Anyway, that’s what I’ll be listening to this week, along with the Lumineers, on heavy rotation at the Wheeler-Gavaler dinner table lately. I won’t be reading much beyond what I’ve assigned for classes: spoken word in print from Rattle’s excellent 2007 Tribute to Slam issue for my senior seminar; Langston Hughes, Gwendolyn Brooks, and Thomas Sayers Ellis for tomorrow’s workshop; Wilfred Owen for my British and Irish poetry class. In a three-course-term, with brilliant medievalist job candidates rotating through and lots of conference and editing deadlines, there isn’t a lot of time for consuming art purely for pleasure’s sake—or for blogging. I will try to write in coming weeks about the inauguration poem and other matters, but in the meantime, here’s a quick update and a re-posting of my December blog for Aqueduct Press.

What I’ve read/ watched since then: I hallucinated my way through the Gormenghast books for the first time over my flu-heightened Christmas break. They’ve really stayed with me—beautiful and strange. I’d like to watch the BBC series now but haven’t yet; we just finished catching up with the first two seasons of Homeland. Spoiler alert, in case you’re even behind me: I’m really happy they didn’t kill Brody, because for reasons I can’t understand, I am bizarrely fond of the lying murderous terrorist bastard.  The last fat novel I’ll probably read for a while is the new J.K. Rowling. 100 pages in I was tweeting “all Dursleys, no Hogwarts.” I eventually changed my mind, in part because of how vivid and important all the teenage characters came to be. It’s dark and long, maybe not a journey you want to take during a northern-hemisphere January, but Casual Vacancy does invoke a vivid, complicated world inhabited by vivid, complicated characters coping with the blistering awfulness of life, occasionally gracefully. And, while I’m a Harry Potter devotee too, I have to say that in this venture Rowling’s sentences are a LOT better.

Poetry: I’m now in the middle of Natalie Diaz’s When My Brother Was an Aztec. Deborah Miranda, it’s just as terrific as you promised.

Here’s my December venture for Aqueduct’s “Pleasures of Reading, Watching, and Listening in 2012” series, but really, read it on their website, and then check out all the other awesome postings by authors much hipper than I am.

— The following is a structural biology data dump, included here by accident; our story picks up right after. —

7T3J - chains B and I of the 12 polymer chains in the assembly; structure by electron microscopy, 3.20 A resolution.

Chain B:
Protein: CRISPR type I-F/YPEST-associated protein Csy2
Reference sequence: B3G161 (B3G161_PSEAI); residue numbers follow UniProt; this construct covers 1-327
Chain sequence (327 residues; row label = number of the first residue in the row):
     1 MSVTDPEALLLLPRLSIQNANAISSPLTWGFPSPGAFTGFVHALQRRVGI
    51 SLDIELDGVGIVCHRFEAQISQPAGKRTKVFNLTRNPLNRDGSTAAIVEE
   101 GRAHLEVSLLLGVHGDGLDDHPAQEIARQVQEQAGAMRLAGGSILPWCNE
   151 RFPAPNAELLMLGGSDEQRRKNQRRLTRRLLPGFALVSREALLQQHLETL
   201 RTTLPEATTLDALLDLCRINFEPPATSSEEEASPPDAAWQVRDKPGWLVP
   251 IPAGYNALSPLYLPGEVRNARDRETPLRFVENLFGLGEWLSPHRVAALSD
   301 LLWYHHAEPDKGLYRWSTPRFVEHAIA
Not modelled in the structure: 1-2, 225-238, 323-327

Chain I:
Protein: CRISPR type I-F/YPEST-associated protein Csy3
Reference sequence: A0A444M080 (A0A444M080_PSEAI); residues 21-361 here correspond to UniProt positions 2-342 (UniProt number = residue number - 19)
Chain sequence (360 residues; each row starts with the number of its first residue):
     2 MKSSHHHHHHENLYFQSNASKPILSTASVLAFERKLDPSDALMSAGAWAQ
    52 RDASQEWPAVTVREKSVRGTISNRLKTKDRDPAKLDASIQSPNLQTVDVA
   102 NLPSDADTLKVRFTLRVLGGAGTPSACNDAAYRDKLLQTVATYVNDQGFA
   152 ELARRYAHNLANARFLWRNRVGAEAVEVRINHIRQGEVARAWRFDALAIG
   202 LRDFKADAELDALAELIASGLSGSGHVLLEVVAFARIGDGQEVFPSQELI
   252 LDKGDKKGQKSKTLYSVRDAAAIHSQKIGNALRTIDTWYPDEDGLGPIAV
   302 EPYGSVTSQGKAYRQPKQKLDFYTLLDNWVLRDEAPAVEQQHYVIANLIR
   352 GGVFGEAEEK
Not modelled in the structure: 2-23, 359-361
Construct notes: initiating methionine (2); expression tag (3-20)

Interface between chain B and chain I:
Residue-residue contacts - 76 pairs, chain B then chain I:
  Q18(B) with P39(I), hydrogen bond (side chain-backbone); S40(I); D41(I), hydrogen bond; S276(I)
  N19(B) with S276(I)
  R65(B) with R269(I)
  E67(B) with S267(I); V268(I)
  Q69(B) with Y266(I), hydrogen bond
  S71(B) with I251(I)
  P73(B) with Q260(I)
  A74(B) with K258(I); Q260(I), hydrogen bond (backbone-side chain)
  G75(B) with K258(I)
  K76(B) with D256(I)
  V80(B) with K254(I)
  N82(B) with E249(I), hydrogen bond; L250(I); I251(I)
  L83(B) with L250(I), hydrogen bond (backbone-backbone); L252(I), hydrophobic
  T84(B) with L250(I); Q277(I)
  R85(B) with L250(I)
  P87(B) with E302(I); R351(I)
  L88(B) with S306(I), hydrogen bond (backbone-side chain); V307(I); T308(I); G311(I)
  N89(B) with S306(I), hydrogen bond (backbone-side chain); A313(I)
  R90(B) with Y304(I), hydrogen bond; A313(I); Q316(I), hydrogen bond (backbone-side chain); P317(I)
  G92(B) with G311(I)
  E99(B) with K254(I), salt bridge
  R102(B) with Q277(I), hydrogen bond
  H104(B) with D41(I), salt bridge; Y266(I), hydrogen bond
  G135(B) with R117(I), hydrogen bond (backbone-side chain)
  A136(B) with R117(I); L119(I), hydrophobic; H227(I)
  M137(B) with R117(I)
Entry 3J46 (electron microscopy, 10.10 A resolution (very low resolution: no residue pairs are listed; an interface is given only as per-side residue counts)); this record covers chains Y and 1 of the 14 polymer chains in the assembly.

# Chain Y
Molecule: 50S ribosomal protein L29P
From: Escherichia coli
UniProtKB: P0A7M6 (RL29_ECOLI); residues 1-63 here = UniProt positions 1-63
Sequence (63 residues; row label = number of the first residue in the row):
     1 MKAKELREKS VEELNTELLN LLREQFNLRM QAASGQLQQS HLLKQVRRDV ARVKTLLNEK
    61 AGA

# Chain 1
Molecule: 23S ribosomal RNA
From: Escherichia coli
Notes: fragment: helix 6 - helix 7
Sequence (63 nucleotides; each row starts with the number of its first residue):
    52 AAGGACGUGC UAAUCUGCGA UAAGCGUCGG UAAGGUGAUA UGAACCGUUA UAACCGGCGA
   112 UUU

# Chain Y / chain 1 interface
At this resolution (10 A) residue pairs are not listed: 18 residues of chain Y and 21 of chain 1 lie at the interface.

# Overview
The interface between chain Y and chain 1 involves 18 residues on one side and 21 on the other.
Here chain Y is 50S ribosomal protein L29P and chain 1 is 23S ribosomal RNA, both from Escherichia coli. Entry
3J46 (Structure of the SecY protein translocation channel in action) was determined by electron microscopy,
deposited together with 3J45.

Picture 12***

I can’t decide what metaphor to use for genre-betweenness: borderlands? The noise or static between radio stations? Twilight has been co-opted. At any rate, while I consume my share of fantasy novels and anyone-would-agree-this-is-realistic television—this year, for example, my winter Game of Thrones reading binge and summer of watching The Wire could represent those poles—I do a lot of my reading-listening-viewing in the gloaming. In fiction, this zone has many labels: slipstream, Fabulist, the New Weird. The same edgy neighborhoods exist in all the arts, though. A poem, play, or song may or may not claim a relation to speculative fiction but still present a version of human experience that feels strange, skewed, maybe magical.

I’m working on an article about speculative poetry that no one really notices is speculative, so I’ve been seeing weirdness everywhere. This year I loved Tracy K. Smith’s Pulitzer-Prize-winning Life on Mars: she writes about her father’s death and I read the book right as I was coping with my own father’s final illness (I blogged about it here). I also cackled through weird volumes by Thomas Sayers Ellis, Bill Manhire, and Jeannine Hall Gailey (many of those books are a few years old). I find both David Wojahn’s The World Tree and Paula Meehan’s Painting Rain spooky and brilliant; I’m enjoying dipping in and out of Ursula K.

Le Guin’s New and Selected; and I’m entranced by the poem-by-poem emergence of a Peter Pan series by Sally Rosen Kindred through various magazines. I prefer single-author collections to anthologies and journals, but it’s been interesting to see so many mainstream mags putting out calls for speculative writing. I was frustrated that the New Yorker’s otherwise engaging speculative issue didn’t even try on the poetry front (Paul Muldoon, I admonish thee!). At the time, I forecast that the forthcoming Tribute to Speculative Poetry in Rattle would do better (again, see my blog on the subject), and I’ve just had the pleasure of reading that folio (Number 38, Fall 2012). The poems by Burt Beckmann, Amorak Huey, John Philip Johnson, John Laue, Aimee Parkison, Marilee Richards, Claire Wahmanholm, Natalie Young, and several others—few of whom I’d ever heard of—are fantastic in multiple senses. I’m grateful to receive Richards’ revelation about how God adjudicates competing prayers by athletes at sports games; Johnson’s “Stairs Appear in a Hole Outside of Town” is haunting me.